averaging down and pyramiding; a problem which i can't figure out....

Discussion in 'Strategy Development' started by TGpop, Aug 9, 2010.

  1. TGpop


    i'll use an example to express my problem:

    a stock is in an uptrend, price is to me oversold, i buy , if i am wrong on entry i will average down, if i'm right i'll pyramid (with calculated risk)
    what happens if it starts heading your way,and you pyramid some...then heads down again? do you continue to average down? should i exit and wait for a better entry? should i use OCO orders?
    another thing is...if im wrong off the bat...and i average, but only a lil' bit and starts heading my way; do i pyramid ?

    i have skype so if anyone has done such methods sucessfully i would appreciated any insights :/
  2. What you described is not a problem if you understand the equity. If you do not know if you should buy more, sell more, average down or cover, then you probably shouldn't have taken a position to begin with. If its just a trade, then get the hell out when it does not move with you in the time frame expected.
  3. If I have good fundamental reason to average down then I do it, although I would not consider it being oversold or overbought a good reason. But everyone has different trading strategies, I sure there are plenty of people who average down for purely technical reason and are profitable and unprofitable. If this is consistently profitable for you, then do it.
  4. In trading stocks a person uses a plan to trade a Universe of stocks.

    And within this Universe is a hot list of stocks that are in the Present as stocks that are and will be providing a profits segment.

    You continually rotate through this hot list of stocks which, in turn, is continually updated from the Universe. the Univierse is kept current continually as well.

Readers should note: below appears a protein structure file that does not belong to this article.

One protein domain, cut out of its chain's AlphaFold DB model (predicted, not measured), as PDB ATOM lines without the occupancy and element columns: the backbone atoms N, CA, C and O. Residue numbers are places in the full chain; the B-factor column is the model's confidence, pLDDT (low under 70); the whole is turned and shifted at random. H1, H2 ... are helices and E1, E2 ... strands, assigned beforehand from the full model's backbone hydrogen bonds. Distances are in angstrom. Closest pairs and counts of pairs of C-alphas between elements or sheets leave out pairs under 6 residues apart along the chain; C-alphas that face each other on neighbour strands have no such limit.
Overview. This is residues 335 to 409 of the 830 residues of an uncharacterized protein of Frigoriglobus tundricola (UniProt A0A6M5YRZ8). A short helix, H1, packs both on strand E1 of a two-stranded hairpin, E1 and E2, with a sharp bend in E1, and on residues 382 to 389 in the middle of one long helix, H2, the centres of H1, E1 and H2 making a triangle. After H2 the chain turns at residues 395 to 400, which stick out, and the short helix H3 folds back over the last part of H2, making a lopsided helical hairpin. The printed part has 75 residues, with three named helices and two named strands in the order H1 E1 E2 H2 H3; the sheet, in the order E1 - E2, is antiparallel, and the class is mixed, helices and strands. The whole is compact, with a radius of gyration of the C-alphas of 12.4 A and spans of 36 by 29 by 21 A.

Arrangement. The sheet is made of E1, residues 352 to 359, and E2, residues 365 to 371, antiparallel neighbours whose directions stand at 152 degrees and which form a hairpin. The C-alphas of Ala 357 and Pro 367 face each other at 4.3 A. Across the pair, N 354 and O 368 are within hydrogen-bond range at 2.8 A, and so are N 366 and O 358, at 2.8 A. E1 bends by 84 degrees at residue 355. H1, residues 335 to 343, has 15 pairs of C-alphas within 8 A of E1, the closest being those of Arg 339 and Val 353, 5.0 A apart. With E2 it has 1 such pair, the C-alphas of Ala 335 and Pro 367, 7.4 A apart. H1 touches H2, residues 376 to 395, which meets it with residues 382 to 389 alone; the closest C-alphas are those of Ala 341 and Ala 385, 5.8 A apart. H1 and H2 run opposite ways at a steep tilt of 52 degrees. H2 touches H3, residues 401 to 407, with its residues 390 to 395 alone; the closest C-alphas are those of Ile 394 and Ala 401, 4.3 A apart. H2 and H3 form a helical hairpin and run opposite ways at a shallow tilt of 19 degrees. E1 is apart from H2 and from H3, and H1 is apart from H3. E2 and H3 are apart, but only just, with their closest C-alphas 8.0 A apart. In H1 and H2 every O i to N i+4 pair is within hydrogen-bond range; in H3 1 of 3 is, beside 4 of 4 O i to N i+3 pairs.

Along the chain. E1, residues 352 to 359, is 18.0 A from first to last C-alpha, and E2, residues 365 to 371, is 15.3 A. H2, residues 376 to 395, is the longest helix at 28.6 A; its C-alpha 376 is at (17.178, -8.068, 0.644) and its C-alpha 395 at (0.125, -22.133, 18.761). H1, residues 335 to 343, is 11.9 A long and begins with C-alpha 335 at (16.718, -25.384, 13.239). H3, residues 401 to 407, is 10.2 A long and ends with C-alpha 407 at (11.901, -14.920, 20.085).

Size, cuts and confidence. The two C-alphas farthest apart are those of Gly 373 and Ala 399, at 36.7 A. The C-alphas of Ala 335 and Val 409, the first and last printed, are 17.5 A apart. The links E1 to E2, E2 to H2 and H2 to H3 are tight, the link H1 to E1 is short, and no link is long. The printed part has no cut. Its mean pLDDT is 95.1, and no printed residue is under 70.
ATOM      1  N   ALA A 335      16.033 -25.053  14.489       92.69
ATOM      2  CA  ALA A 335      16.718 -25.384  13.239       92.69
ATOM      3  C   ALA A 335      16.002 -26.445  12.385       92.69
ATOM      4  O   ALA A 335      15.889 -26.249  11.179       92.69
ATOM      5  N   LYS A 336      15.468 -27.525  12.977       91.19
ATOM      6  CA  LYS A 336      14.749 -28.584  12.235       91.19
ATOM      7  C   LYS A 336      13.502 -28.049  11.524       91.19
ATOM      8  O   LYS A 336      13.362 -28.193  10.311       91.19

With respect to any trade, it is taken on at the low of the cycle for a long trade or at the high of the cycle for a short trade.

    This thread discussion is about one thing and one thing only: how to conduct the busines of trading after entry.

    You hold through the three stages of the pattern.

    The posts so far show that the posters do NOT understand the market pattern for long or for short trend segments.

    If a stock is not making money, then another stock is substituted for it.

    One of tradegies of trading is that traders THINK stocks go up and down.

    It is difficult to penetrate such minds with alternative viewpoints.

    A remarkable example of this difficulty was a poster named DBPhoenix who though stocks went up and down. He illustrated his viewpoint with a supply and demand incorrect model.

    Below are two columns. One column shows the up down; on the left; the market's dominance is shown on the right.

    Up dominant

    Down Non Dom

    Up Dom

    Down Dom

    Up Non dom

    Down Dom.

    Up and down is how most people think the market goes.

    Above they see three pairs of up downs.

    What is actually happening is two trends: a long then a short.

    The long and the short have a pattern: Dom, Non Dom, Dom.

    Lets do what the OP does.

    He enters a trend after a down ends and he goes long.

    Next, he sees price falling and he adds more contracts to average down.